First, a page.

TONY STEWART Who Needs a Sprint Cup Title When You Have a Sprint Car Title? KANNAPOLIS, N.C. (Nov. 17, 2010) -- The Sprint Cup title may be out of reach, but for the second straight year, a Sprint Car title is in Tony Stewart's hands. The...
Who Needs a Sprint Cup Title When You Have a Sprint Car Title?
KANNAPOLIS, N.C. (Nov. 17, 2010) -- The Sprint Cup title may be out of reach, but for the second straight year, a Sprint Car title is in Tony Stewart's hands.
The driver of the No. 14 Office Depot/Old Spice Chevrolet Impala for Stewart-Haas Racing in the NASCAR Sprint Cup Series is in only his second year as a driver/owner in NASCAR's elite series. But as a 10-year open-wheel owner in USAC and the World of Outlaws Sprint Car Series, Stewart has scored 13th championships, the most recent of which came last Saturday night when driver Levi Jones captured the USAC National Sprint Car Series title for the second straight year.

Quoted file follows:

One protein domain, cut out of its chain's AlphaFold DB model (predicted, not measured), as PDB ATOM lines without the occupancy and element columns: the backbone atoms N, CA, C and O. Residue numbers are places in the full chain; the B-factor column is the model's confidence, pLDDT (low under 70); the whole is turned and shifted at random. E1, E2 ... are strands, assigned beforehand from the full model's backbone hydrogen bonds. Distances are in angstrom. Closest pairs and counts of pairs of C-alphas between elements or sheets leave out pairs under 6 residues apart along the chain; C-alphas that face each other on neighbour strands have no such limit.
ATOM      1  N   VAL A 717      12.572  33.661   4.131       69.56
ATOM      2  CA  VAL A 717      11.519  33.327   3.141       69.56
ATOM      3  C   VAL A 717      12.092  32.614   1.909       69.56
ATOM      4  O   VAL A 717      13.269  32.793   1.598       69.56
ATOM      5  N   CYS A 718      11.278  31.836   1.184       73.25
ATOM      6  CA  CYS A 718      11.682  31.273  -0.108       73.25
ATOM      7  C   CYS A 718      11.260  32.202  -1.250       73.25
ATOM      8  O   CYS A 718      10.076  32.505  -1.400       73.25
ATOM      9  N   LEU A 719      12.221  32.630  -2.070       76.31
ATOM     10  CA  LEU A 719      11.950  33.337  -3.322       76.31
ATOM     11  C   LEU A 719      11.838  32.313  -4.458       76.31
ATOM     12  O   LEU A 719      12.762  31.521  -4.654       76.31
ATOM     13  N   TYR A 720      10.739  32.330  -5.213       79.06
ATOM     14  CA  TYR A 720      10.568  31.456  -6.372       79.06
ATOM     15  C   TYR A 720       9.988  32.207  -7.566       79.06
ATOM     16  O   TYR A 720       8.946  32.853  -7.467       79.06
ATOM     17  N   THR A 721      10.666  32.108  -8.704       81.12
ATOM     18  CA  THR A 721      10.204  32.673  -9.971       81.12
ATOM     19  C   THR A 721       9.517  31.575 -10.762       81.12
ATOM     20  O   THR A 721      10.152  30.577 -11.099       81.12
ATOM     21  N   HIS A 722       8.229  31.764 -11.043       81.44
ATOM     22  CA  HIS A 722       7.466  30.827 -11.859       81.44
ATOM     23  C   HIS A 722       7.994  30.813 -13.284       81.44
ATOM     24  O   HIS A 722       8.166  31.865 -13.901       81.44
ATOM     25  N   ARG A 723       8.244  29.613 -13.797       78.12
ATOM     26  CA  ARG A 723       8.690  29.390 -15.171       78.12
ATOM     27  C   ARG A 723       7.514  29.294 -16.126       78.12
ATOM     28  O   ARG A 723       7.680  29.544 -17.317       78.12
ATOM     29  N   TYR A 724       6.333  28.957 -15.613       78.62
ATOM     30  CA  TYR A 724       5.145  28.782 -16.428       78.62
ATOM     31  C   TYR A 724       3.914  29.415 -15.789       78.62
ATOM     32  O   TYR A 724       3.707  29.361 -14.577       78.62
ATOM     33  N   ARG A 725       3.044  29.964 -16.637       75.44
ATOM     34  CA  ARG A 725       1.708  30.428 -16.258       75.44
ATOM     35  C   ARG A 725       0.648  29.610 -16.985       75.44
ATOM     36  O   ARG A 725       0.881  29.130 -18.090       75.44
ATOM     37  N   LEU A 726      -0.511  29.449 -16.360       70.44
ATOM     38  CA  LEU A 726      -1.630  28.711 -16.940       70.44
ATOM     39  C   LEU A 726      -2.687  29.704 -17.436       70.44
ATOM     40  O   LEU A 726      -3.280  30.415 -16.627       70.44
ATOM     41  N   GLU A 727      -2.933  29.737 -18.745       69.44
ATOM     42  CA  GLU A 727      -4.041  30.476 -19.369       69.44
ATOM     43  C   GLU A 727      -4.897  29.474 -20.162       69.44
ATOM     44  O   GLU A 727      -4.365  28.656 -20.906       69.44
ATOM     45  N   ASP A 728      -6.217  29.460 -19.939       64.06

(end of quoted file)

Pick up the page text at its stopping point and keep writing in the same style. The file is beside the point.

It was the second owner's title for Stewart in 2010, as Jones also delivered the USAC Silver Crown Series title on Oct. 16 for Stewart's Brownsburg, Ind.-based Tony Stewart Racing (TSR). That was Stewart's fifth Silver Crown owner's championship, making him the series' winningest owner. The two USAC titles earned this year give Stewart 10 total USAC championships, with his three other crowns coming in the rough-and-tumble World of Outlaws Sprint Car Series (2001 with Danny Lasoski and 2008-2009 with Donny Schatz).
Yet one more title might be in the cards for Stewart the car owner. His two USAC drivers -- Jones and Bryan Clauson -- are currently 1-2 in the inaugural USAC National Driver's Championship, separated by just five points with only two races remaining. Whoever tops the other Nov. 20 in the USAC National Midget Car Series race at Ventura (Calif.) Raceway and Nov. 25 in the 70th annual Turkey Night Grand Prix at Toyota Speedway at Irwindale (Calif.) will win the National Driver's Championship, as no other driver remains in contention to win.